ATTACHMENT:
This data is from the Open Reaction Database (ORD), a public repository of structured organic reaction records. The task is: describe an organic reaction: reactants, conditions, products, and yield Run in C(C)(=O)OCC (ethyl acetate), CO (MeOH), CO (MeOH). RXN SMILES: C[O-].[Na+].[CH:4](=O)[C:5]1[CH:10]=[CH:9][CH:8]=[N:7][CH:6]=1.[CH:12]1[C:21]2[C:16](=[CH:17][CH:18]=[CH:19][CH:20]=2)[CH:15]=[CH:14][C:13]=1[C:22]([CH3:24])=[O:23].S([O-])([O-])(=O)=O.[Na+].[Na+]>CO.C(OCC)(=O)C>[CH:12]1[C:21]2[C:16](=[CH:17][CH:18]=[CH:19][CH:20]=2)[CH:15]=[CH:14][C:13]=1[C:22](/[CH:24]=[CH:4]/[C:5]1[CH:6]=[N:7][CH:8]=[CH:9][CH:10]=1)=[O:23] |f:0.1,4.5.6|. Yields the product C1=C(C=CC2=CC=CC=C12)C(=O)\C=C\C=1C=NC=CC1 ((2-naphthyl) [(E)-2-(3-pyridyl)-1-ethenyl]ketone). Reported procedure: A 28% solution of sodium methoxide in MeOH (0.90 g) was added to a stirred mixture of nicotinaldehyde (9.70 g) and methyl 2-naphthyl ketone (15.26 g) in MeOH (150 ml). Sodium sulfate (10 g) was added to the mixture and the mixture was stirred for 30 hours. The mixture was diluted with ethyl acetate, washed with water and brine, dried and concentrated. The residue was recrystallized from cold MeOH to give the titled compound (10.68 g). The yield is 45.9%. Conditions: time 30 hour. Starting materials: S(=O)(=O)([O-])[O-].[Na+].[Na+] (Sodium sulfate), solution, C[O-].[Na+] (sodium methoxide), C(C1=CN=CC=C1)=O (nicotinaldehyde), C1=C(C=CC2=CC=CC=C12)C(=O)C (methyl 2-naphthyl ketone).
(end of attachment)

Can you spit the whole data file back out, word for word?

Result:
This data is from the Open Reaction Database (ORD), a public repository of structured organic reaction records. The task is: describe an organic reaction: reactants, conditions, products, and yield Run in C(C)(=O)OCC (ethyl acetate), CO (MeOH), CO (MeOH). RXN SMILES: C[O-].[Na+].[CH:4](=O)[C:5]1[CH:10]=[CH:9][CH:8]=[N:7][CH:6]=1.[CH:12]1[C:21]2[C:16](=[CH:17][CH:18]=[CH:19][CH:20]=2)[CH:15]=[CH:14][C:13]=1[C:22]([CH3:24])=[O:23].S([O-])([O-])(=O)=O.[Na+].[Na+]>CO.C(OCC)(=O)C>[CH:12]1[C:21]2[C:16](=[CH:17][CH:18]=[CH:19][CH:20]=2)[CH:15]=[CH:14][C:13]=1[C:22](/[CH:24]=[CH:4]/[C:5]1[CH:6]=[N:7][CH:8]=[CH:9][CH:10]=1)=[O:23] |f:0.1,4.5.6|. Yields the product C1=C(C=CC2=CC=CC=C12)C(=O)\C=C\C=1C=NC=CC1 ((2-naphthyl) [(E)-2-(3-pyridyl)-1-ethenyl]ketone). Reported procedure: A 28% solution of sodium methoxide in MeOH (0.90 g) was added to a stirred mixture of nicotinaldehyde (9.70 g) and methyl 2-naphthyl ketone (15.26 g) in MeOH (150 ml). Sodium sulfate (10 g) was added to the mixture and the mixture was stirred for 30 hours. The mixture was diluted with ethyl acetate, washed with water and brine, dried and concentrated. The residue was recrystallized from cold MeOH to give the titled compound (10.68 g). The yield is 45.9%. Conditions: time 30 hour. Starting materials: S(=O)(=O)([O-])[O-].[Na+].[Na+] (Sodium sulfate), solution, C[O-].[Na+] (sodium methoxide), C(C1=CN=CC=C1)=O (nicotinaldehyde), C1=C(C=CC2=CC=CC=C12)C(=O)C (methyl 2-naphthyl ketone).